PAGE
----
And the Florida Democratic Party is ramping up its outreach efforts now, says Juan Peñalosa, executive director of the Florida Democratic Party. The goal is to register 200,000 new voters before Election Day and otherwise strengthen the party's "ground game."
"When we do have a candidate, we will be ready to go on Day 1," he said.
Other than that, Trump will have the state all to himself until next year. Don't be surprised to see him hold many rallies throughout Florida over the year.
He also has the advantage of being a close ally of Florida's new governor, Republican Ron DeSantis. Trumps endorsement of DeSantis is widely seen as having secured the GOP nomination last year over the front-runner at the time, Agriculture Commissioner Adam Putnam.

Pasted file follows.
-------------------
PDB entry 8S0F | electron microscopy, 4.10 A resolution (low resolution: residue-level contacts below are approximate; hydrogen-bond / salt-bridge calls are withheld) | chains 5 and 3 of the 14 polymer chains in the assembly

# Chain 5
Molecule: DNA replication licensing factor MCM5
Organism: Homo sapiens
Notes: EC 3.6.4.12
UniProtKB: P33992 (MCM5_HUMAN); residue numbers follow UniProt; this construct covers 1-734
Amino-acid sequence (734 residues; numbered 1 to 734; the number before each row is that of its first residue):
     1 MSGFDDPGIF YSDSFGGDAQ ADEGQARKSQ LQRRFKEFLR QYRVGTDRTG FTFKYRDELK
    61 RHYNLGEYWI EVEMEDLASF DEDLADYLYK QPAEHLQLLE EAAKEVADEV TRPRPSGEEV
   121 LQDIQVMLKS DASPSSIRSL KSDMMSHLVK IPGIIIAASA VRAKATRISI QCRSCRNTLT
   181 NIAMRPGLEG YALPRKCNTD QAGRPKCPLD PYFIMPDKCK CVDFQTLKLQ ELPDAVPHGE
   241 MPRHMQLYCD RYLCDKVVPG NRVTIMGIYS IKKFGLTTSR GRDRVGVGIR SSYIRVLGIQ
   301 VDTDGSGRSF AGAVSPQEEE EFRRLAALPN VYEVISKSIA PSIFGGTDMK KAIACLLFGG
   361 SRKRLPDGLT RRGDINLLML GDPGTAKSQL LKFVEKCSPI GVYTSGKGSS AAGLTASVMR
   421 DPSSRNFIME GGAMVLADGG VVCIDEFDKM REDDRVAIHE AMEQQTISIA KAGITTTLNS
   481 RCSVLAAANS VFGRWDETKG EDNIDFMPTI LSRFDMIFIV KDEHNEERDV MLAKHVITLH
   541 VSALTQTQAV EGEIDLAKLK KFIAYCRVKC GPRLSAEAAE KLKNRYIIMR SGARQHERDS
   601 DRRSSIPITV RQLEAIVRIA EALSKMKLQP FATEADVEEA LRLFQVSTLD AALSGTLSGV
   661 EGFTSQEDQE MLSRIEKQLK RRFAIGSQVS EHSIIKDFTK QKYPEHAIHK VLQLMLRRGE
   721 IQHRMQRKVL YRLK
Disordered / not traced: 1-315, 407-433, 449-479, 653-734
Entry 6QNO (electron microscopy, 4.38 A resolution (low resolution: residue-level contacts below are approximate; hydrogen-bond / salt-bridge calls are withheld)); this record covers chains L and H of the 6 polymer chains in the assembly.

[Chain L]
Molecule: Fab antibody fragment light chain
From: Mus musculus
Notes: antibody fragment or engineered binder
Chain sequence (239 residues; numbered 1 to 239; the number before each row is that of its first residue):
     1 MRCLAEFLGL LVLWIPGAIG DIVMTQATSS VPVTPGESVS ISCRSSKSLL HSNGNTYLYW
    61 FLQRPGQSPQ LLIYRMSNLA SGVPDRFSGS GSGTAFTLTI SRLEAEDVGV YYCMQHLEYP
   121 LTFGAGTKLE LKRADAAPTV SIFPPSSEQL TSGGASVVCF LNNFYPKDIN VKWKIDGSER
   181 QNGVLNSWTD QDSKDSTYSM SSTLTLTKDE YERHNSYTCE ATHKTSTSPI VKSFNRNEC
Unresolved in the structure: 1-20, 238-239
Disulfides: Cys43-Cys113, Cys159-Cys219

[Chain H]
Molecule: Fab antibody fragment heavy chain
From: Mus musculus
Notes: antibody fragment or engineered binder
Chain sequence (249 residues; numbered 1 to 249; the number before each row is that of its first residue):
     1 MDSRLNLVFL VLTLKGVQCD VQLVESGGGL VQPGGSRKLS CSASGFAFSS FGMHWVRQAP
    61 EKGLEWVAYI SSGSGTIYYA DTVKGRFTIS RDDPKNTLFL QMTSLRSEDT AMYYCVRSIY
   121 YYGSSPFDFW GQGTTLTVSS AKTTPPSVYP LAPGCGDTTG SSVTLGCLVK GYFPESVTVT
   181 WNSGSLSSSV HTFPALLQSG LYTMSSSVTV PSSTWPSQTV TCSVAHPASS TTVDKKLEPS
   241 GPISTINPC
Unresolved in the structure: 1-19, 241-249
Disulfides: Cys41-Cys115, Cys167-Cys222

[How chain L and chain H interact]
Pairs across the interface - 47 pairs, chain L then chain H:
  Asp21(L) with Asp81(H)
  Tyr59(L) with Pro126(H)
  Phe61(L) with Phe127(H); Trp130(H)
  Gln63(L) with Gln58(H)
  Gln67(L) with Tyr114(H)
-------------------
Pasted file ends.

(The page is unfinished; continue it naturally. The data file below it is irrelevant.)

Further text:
"Having the governorship in Florida makes a difference," Sabato said. "DeSantis will devote a substantial amount of time and energy to campaigning for Trump."
Beside campaigning for Trump, DeSantis could continue to push policies the president favors. Friday, DeSantis signed a bill banning so-called "sanctuary cities" in Florida, something the governor lobbied hard for. The president routinely rails against sanctuary cities.
While there is no concrete definition of sanctuary cities, they are broadly described as jurisdictions that have policies limiting cooperation with federal authorities in immigration enforcement actions.
Most analysts say there are no sanctuary cities in Florida. Even the Center for Immigration Studies — which favors less immigration — lists only Alachua County as a sanctuary area in the state. It's reasoning: Officials there won't detain suspected undocumented immigrants without a court order or criminal warrant.